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ARRL General Bulletin ARLB019 (2014)

ARLB019 ARRL Takes Issue with NTIA's WRC-15 Proposal for 5 MHz

QST de W1AW  
ARRL Bulletin 19  ARLB019
From ARRL Headquarters  
Newington CT  October 1, 2014
To all radio amateurs 

ARLB019 ARRL Takes Issue with NTIA's WRC-15 Proposal for 5 MHz

The ARRL is taking issue with the World Radiocommunication
Conference 2015 (WRC-15) stance of the National Telecommunications
and Information Administration (NTIA) with respect to an upgraded 60
meter Amateur Radio allocation. In response to WRC-15 agenda item
1.4, the NTIA has called for no change at 5250-5450 kHz. The League
said in comments filed September 24 in IB Docket 04-286 that while
it concurs with the NTIA's view regarding 5250 to 5275 kHz -
allocated to the radiolocation service for oceanographic
applications at WRC-12 - the rest of the agency's proposal is
"unsupportable in light of actual domestic and international
practice and contains assertions of incompatibility that are
demonstrably not correct." The US has authorized Amateur Radio
secondary operation on five discrete channels in the 5275-5450 kHz
range for more than a decade, the ARRL pointed out, with no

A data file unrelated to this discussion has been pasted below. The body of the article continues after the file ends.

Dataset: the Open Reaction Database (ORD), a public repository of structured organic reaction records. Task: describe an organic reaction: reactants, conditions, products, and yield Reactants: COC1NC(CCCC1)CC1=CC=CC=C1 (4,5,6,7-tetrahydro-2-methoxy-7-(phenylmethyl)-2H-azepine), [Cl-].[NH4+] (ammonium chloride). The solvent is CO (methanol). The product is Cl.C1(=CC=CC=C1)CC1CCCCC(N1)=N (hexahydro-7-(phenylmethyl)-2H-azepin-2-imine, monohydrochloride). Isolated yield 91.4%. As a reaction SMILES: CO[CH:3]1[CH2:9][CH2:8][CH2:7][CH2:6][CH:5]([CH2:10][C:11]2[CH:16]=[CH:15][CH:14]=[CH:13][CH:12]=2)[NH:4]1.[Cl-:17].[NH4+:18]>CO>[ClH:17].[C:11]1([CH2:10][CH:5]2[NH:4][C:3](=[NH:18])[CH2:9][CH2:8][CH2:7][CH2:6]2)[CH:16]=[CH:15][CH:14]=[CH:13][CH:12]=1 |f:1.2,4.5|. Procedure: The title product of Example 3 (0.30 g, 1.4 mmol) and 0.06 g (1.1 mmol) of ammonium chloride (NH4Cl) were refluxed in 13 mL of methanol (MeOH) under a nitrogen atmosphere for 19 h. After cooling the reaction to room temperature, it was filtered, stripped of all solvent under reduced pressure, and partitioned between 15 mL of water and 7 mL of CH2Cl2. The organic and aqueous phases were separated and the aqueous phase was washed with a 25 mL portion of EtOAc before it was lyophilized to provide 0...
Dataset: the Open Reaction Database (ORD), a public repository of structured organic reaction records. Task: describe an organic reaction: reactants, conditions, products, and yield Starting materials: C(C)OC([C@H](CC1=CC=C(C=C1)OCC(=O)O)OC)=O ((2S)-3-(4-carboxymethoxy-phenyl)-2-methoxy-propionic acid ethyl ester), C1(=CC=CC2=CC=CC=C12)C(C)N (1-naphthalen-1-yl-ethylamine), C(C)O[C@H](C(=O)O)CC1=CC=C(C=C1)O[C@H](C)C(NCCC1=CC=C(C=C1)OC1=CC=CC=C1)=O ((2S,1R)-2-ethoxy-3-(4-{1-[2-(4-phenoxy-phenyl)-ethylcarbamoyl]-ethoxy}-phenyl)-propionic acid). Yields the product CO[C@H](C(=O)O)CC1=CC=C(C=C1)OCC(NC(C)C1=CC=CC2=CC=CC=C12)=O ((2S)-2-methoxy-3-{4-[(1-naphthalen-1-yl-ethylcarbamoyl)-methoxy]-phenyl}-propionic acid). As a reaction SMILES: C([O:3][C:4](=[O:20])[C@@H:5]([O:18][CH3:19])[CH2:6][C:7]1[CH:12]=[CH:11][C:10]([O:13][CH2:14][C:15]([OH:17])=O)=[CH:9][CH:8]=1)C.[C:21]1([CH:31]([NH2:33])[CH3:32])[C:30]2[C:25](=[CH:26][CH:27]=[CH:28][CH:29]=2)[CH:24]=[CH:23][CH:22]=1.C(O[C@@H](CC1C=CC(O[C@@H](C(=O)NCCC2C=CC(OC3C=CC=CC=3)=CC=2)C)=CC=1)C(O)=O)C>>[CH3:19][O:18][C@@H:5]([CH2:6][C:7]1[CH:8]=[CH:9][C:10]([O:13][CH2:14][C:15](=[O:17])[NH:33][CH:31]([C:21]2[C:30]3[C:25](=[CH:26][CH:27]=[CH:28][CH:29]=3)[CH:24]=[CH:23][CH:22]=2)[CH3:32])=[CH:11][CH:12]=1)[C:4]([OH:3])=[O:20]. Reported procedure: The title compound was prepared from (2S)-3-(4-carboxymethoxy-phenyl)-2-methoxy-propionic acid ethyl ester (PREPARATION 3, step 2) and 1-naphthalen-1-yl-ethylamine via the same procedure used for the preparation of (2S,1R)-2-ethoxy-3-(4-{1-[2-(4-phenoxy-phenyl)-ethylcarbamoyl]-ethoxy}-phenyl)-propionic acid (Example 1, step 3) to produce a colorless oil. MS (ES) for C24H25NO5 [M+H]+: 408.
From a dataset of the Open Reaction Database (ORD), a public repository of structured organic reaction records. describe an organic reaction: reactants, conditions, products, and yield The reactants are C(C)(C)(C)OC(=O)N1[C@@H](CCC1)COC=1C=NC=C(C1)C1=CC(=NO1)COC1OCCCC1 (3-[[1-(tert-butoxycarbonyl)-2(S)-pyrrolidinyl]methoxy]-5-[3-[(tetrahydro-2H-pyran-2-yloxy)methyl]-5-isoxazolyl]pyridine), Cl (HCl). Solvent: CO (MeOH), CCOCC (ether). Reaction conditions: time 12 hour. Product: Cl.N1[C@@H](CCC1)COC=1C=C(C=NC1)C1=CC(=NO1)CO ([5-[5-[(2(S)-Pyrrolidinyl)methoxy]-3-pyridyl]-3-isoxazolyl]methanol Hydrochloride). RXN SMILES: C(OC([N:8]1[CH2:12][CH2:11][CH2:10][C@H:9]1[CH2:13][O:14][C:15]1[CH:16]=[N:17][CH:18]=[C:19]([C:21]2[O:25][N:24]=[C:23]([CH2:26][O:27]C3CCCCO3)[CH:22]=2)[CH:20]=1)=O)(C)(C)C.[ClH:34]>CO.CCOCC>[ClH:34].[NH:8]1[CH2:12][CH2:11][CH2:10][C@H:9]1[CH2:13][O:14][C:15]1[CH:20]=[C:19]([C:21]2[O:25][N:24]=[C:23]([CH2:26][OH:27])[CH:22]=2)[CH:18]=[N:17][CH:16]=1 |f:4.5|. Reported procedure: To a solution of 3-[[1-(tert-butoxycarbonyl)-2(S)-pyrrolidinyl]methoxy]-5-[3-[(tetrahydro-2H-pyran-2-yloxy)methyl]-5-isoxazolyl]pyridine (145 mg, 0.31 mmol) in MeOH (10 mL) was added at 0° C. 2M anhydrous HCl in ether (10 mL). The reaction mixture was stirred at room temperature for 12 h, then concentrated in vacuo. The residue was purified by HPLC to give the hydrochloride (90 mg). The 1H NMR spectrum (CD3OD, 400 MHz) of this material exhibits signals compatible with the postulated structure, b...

instances of unresolved interference to primary users.

"Against this backdrop, the stated reason for the no-change proposal
- that '[e]xperience has shown that sharing is not possible between
the Amateur Service and the fixed and mobile service' - fails the
straight-face test," the ARRL said in its comments.

The NTIA's position is at odds with the proposal for agenda item 1.4
previously adopted by the FCC's WRC-15 Advisory Committee (WAC). In
January, the WAC recommended a secondary allocation to the Amateur
Radio Service from 5275-5450 kHz, and the FCC indicated in a
subsequent Public Notice that it could generally support this

The League called the NTIA's position "particularly puzzling" given
the position of federal agencies, for which the NTIA manages
spectrum, to allow what the ARRL called, "a more disruptive service
(radiolocation) in the identical frequency range under consideration
here less than three years ago."

"Neither NTIA nor its constituent federal agencies have credibly or
persuasively articulated why fixed and mobile systems in the
5250-5450 kHz range can withstand the demonstrated potential for
interference from automated, wideband, HF oceanographic radars, but
cannot withstand operation by trained, licensed operators using
smaller bandwidths, actually monitoring the spectrum to be used
before and during a transmission, and with the capability to shift
frequency immediately to avoid incidents of interference with a
primary service," the ARRL commented.

The League asserted that the Amateur Service deserves "the same
treatment" that NTIA proposed for HF radiolocation less than 3 years
ago. "Proponents of a different treatment, particularly a
channelized treatment or a no-change approach, have still not
presented a compelling distinction between amateur operation and
radiolocation that would justify a departure from the general policy
followed by the United States at WRC-12," the ARRL concluded.


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